1. Access Your Home Computer Remotely
Unless your school blocks remote desktop software as well, you can always use it to access your personal PC. That way, you can browse the web and freely access content as if you were at home, albeit with noticeable dips in performance. Still, it should be good enough to scroll through Instagram memes, browse Reddit, and other activities light on resources.
If your home PC is running the Pro version of Windows 10 or 11, here's a guide on how to use Microsoft Remote Desktop. You can connect to your PC from a Windows, Android, or iOS device, which is neat. For a different approach, here's how to use Chrome Remote Desktop to access Mac, Linux, and Windows PCs.
2. Use Your Smartphone's Mobile Connection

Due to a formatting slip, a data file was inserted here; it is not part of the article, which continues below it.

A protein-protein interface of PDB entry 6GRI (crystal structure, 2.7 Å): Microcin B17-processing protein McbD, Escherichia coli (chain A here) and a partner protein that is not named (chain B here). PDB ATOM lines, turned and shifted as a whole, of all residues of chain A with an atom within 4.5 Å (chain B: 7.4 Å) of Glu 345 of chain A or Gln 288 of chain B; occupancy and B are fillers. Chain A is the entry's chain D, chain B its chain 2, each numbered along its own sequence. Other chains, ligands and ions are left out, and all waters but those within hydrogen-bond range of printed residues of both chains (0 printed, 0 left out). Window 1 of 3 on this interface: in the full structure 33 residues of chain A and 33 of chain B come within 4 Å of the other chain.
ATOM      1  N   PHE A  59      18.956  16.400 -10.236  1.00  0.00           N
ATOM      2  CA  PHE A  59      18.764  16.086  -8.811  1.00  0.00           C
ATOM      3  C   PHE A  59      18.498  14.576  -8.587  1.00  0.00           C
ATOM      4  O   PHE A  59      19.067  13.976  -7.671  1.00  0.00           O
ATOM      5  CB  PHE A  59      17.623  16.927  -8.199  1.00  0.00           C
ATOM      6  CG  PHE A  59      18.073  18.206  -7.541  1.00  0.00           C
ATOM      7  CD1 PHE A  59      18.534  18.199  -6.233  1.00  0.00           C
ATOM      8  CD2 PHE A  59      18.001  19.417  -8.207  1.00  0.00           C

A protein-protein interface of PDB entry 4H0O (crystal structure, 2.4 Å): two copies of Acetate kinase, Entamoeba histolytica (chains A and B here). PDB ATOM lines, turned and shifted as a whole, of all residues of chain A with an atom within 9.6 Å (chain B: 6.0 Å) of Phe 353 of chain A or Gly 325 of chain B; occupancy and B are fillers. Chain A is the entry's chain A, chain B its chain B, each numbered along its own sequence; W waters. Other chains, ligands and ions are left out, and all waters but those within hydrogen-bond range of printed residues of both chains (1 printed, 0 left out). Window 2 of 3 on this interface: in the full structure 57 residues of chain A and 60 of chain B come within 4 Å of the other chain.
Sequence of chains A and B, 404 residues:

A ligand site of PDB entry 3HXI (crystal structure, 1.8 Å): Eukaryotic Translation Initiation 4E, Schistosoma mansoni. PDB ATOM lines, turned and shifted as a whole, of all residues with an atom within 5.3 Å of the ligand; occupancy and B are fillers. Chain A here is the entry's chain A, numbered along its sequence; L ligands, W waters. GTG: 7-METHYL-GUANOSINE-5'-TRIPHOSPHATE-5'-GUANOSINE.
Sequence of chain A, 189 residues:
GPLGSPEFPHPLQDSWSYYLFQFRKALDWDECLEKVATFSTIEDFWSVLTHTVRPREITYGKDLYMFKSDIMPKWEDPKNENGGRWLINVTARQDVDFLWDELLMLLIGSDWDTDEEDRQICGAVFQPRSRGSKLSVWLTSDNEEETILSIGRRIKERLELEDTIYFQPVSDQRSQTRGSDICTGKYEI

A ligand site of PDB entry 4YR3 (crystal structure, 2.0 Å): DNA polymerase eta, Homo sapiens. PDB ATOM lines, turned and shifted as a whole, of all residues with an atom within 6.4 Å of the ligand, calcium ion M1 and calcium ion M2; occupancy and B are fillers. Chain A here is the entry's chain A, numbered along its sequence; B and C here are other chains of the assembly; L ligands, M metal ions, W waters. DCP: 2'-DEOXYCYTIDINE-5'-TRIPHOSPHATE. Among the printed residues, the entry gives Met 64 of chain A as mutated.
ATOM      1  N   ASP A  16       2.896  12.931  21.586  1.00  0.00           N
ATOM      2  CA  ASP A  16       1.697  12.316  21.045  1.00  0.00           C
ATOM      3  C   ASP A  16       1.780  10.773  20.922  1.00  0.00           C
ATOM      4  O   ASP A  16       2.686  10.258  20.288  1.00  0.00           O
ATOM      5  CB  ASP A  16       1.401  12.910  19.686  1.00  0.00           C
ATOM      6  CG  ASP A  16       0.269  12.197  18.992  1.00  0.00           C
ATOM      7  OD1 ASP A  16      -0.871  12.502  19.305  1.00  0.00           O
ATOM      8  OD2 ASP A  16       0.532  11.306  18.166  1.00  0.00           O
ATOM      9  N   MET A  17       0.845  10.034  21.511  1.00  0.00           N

This one's a no-brainer; if your VPN is not working on the school Wi-Fi, just switch to mobile data. Of course, it can quickly get annoying having to stick to a small phone screen instead of watching stuff on your laptop or tablet.
In such cases, it's worth turning your smartphone into a mobile hotspot that will allow you to connect other devices to an unfiltered Internet connection. Better have a solid data plan, though.
Using a school-provided laptop and can't install a VPN on it? Then check out our guide on how to share a VPN connection from Android to PC (Windows and Mac). With the right VPN, you'll be able to access blocked content even if your school doesn't let you install third-party apps on their devices.
Must Read: 7 Best VPN for School & College Students